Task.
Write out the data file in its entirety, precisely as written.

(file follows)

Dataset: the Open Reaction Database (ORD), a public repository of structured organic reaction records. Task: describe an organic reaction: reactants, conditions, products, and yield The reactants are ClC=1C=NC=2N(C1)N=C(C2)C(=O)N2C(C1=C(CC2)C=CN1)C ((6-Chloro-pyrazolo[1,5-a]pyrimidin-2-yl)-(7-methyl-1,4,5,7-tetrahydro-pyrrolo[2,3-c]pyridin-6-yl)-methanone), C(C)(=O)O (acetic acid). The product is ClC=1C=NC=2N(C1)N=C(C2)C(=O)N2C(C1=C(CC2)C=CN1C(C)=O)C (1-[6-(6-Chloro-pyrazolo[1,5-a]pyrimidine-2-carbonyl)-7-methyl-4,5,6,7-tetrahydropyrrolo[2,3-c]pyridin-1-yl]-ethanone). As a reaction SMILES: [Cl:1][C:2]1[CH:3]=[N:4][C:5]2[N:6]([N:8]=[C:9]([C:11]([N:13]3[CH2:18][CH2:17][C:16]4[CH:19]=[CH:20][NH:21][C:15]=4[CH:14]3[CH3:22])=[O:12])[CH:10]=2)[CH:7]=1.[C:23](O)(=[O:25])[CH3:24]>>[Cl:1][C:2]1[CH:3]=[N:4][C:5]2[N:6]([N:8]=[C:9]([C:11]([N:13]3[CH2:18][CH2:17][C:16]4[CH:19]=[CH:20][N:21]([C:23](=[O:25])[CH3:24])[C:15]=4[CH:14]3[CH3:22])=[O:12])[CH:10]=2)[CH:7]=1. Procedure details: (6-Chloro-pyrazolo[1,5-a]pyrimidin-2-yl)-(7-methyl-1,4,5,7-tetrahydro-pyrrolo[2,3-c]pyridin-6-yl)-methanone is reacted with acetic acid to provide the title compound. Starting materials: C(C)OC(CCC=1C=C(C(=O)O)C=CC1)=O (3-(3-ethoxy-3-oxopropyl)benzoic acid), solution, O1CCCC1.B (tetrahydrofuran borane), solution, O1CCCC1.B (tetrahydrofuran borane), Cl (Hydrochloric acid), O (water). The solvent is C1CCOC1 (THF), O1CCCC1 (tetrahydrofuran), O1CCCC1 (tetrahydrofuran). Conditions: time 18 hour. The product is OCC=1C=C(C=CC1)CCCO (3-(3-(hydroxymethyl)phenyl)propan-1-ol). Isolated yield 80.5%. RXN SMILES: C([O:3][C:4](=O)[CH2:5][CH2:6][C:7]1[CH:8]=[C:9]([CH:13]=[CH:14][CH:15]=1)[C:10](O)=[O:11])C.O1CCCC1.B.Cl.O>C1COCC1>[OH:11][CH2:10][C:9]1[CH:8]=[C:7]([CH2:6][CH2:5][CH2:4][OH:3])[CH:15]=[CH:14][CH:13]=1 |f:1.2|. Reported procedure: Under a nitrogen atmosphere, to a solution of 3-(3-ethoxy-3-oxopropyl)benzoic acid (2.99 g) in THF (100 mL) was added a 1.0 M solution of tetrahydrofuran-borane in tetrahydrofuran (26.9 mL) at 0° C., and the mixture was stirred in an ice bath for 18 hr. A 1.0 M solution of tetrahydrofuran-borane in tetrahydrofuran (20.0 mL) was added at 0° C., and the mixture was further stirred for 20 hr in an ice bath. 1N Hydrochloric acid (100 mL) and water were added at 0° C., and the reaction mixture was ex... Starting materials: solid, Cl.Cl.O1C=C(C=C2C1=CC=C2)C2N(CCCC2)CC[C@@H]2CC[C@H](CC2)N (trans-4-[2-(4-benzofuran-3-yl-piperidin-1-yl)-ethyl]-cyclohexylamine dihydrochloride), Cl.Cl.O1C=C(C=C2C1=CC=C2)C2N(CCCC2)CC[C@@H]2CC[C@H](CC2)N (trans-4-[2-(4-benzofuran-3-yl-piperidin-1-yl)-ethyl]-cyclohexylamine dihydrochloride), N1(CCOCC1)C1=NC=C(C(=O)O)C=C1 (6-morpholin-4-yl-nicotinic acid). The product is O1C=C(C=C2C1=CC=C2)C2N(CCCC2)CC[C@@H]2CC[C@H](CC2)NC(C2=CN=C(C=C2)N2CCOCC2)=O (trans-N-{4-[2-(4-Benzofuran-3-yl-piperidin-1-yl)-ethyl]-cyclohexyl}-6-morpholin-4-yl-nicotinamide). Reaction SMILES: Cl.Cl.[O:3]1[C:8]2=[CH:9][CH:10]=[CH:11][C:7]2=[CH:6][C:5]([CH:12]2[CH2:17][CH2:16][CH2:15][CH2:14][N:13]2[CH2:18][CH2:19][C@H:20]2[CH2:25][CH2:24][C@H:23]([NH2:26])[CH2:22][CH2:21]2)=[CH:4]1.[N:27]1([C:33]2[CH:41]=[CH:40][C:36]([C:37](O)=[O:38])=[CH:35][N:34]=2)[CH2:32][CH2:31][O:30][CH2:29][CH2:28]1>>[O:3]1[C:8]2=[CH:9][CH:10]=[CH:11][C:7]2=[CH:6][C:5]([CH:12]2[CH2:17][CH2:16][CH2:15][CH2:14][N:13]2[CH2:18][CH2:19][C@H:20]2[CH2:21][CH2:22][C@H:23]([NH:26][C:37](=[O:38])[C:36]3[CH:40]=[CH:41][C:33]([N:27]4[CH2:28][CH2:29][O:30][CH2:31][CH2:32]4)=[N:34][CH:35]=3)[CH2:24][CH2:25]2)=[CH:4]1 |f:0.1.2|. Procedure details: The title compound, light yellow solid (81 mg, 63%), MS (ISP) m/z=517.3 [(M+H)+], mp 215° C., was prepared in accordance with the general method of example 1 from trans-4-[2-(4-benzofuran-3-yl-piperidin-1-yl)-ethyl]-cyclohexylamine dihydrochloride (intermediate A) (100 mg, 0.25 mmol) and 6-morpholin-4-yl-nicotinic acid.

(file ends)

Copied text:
Dataset: the Open Reaction Database (ORD), a public repository of structured organic reaction records. Task: describe an organic reaction: reactants, conditions, products, and yield The reactants are ClC=1C=NC=2N(C1)N=C(C2)C(=O)N2C(C1=C(CC2)C=CN1)C ((6-Chloro-pyrazolo[1,5-a]pyrimidin-2-yl)-(7-methyl-1,4,5,7-tetrahydro-pyrrolo[2,3-c]pyridin-6-yl)-methanone), C(C)(=O)O (acetic acid). The product is ClC=1C=NC=2N(C1)N=C(C2)C(=O)N2C(C1=C(CC2)C=CN1C(C)=O)C (1-[6-(6-Chloro-pyrazolo[1,5-a]pyrimidine-2-carbonyl)-7-methyl-4,5,6,7-tetrahydropyrrolo[2,3-c]pyridin-1-yl]-ethanone). As a reaction SMILES: [Cl:1][C:2]1[CH:3]=[N:4][C:5]2[N:6]([N:8]=[C:9]([C:11]([N:13]3[CH2:18][CH2:17][C:16]4[CH:19]=[CH:20][NH:21][C:15]=4[CH:14]3[CH3:22])=[O:12])[CH:10]=2)[CH:7]=1.[C:23](O)(=[O:25])[CH3:24]>>[Cl:1][C:2]1[CH:3]=[N:4][C:5]2[N:6]([N:8]=[C:9]([C:11]([N:13]3[CH2:18][CH2:17][C:16]4[CH:19]=[CH:20][N:21]([C:23](=[O:25])[CH3:24])[C:15]=4[CH:14]3[CH3:22])=[O:12])[CH:10]=2)[CH:7]=1. Procedure details: (6-Chloro-pyrazolo[1,5-a]pyrimidin-2-yl)-(7-methyl-1,4,5,7-tetrahydro-pyrrolo[2,3-c]pyridin-6-yl)-methanone is reacted with acetic acid to provide the title compound. Starting materials: C(C)OC(CCC=1C=C(C(=O)O)C=CC1)=O (3-(3-ethoxy-3-oxopropyl)benzoic acid), solution, O1CCCC1.B (tetrahydrofuran borane), solution, O1CCCC1.B (tetrahydrofuran borane), Cl (Hydrochloric acid), O (water). The solvent is C1CCOC1 (THF), O1CCCC1 (tetrahydrofuran), O1CCCC1 (tetrahydrofuran). Conditions: time 18 hour. The product is OCC=1C=C(C=CC1)CCCO (3-(3-(hydroxymethyl)phenyl)propan-1-ol). Isolated yield 80.5%. RXN SMILES: C([O:3][C:4](=O)[CH2:5][CH2:6][C:7]1[CH:8]=[C:9]([CH:13]=[CH:14][CH:15]=1)[C:10](O)=[O:11])C.O1CCCC1.B.Cl.O>C1COCC1>[OH:11][CH2:10][C:9]1[CH:8]=[C:7]([CH2:6][CH2:5][CH2:4][OH:3])[CH:15]=[CH:14][CH:13]=1 |f:1.2|. Reported procedure: Under a nitrogen atmosphere, to a solution of 3-(3-ethoxy-3-oxopropyl)benzoic acid (2.99 g) in THF (100 mL) was added a 1.0 M solution of tetrahydrofuran-borane in tetrahydrofuran (26.9 mL) at 0° C., and the mixture was stirred in an ice bath for 18 hr. A 1.0 M solution of tetrahydrofuran-borane in tetrahydrofuran (20.0 mL) was added at 0° C., and the mixture was further stirred for 20 hr in an ice bath. 1N Hydrochloric acid (100 mL) and water were added at 0° C., and the reaction mixture was ex... Starting materials: solid, Cl.Cl.O1C=C(C=C2C1=CC=C2)C2N(CCCC2)CC[C@@H]2CC[C@H](CC2)N (trans-4-[2-(4-benzofuran-3-yl-piperidin-1-yl)-ethyl]-cyclohexylamine dihydrochloride), Cl.Cl.O1C=C(C=C2C1=CC=C2)C2N(CCCC2)CC[C@@H]2CC[C@H](CC2)N (trans-4-[2-(4-benzofuran-3-yl-piperidin-1-yl)-ethyl]-cyclohexylamine dihydrochloride), N1(CCOCC1)C1=NC=C(C(=O)O)C=C1 (6-morpholin-4-yl-nicotinic acid). The product is O1C=C(C=C2C1=CC=C2)C2N(CCCC2)CC[C@@H]2CC[C@H](CC2)NC(C2=CN=C(C=C2)N2CCOCC2)=O (trans-N-{4-[2-(4-Benzofuran-3-yl-piperidin-1-yl)-ethyl]-cyclohexyl}-6-morpholin-4-yl-nicotinamide). Reaction SMILES: Cl.Cl.[O:3]1[C:8]2=[CH:9][CH:10]=[CH:11][C:7]2=[CH:6][C:5]([CH:12]2[CH2:17][CH2:16][CH2:15][CH2:14][N:13]2[CH2:18][CH2:19][C@H:20]2[CH2:25][CH2:24][C@H:23]([NH2:26])[CH2:22][CH2:21]2)=[CH:4]1.[N:27]1([C:33]2[CH:41]=[CH:40][C:36]([C:37](O)=[O:38])=[CH:35][N:34]=2)[CH2:32][CH2:31][O:30][CH2:29][CH2:28]1>>[O:3]1[C:8]2=[CH:9][CH:10]=[CH:11][C:7]2=[CH:6][C:5]([CH:12]2[CH2:17][CH2:16][CH2:15][CH2:14][N:13]2[CH2:18][CH2:19][C@H:20]2[CH2:21][CH2:22][C@H:23]([NH:26][C:37](=[O:38])[C:36]3[CH:40]=[CH:41][C:33]([N:27]4[CH2:28][CH2:29][O:30][CH2:31][CH2:32]4)=[N:34][CH:35]=3)[CH2:24][CH2:25]2)=[CH:4]1 |f:0.1.2|. Procedure details: The title compound, light yellow solid (81 mg, 63%), MS (ISP) m/z=517.3 [(M+H)+], mp 215° C., was prepared in accordance with the general method of example 1 from trans-4-[2-(4-benzofuran-3-yl-piperidin-1-yl)-ethyl]-cyclohexylamine dihydrochloride (intermediate A) (100 mg, 0.25 mmol) and 6-morpholin-4-yl-nicotinic acid.